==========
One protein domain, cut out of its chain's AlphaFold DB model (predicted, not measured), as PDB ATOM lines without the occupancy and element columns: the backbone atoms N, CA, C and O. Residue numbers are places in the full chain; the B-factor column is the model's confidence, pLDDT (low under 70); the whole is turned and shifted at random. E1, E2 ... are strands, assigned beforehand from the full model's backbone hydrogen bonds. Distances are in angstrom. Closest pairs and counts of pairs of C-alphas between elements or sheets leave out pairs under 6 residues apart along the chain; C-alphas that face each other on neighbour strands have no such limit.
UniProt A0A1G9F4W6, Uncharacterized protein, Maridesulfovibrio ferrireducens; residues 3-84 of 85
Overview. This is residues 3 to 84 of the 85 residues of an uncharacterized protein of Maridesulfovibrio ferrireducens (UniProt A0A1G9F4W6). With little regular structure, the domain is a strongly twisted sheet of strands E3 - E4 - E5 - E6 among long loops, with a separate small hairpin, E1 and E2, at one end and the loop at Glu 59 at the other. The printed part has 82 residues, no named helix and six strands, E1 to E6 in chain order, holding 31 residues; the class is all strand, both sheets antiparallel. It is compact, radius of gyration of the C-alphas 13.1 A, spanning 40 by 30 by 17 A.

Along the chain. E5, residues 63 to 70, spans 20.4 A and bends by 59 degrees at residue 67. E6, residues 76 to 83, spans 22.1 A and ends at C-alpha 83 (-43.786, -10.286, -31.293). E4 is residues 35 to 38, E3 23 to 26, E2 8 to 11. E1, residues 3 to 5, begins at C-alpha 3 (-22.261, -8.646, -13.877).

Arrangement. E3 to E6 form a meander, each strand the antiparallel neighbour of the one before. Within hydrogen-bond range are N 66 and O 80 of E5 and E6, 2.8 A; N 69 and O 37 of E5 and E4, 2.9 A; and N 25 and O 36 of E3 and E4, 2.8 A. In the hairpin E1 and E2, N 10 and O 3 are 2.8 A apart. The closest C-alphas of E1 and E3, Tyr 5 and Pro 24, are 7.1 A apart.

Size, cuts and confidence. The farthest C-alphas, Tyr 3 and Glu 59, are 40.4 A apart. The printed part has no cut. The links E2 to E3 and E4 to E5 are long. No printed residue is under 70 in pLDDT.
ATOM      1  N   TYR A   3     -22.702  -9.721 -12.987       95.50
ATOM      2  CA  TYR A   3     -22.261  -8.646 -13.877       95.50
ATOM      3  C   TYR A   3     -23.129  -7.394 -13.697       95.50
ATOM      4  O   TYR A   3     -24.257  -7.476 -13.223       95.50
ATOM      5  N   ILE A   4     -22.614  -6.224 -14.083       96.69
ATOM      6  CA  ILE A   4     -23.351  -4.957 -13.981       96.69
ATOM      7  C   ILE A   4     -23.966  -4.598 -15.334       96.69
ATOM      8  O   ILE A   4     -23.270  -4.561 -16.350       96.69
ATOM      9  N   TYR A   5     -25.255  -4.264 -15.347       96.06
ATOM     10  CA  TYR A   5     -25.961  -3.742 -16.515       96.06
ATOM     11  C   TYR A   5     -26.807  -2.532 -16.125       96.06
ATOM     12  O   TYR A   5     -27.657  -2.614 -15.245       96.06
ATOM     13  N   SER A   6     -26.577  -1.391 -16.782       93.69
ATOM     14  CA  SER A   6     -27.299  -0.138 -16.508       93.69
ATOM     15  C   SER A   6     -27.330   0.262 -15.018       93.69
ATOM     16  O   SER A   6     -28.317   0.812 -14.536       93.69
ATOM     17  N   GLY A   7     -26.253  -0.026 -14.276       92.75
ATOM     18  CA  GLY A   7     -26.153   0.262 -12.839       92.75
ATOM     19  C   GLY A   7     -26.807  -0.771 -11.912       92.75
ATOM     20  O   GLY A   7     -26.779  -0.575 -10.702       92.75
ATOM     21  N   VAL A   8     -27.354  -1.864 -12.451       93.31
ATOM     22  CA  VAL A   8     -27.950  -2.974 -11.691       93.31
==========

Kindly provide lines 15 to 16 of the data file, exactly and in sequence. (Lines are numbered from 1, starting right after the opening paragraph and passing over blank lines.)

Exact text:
ATOM     10  CA  TYR A   5     -25.961  -3.742 -16.515       96.06
ATOM     11  C   TYR A   5     -26.807  -2.532 -16.125       96.06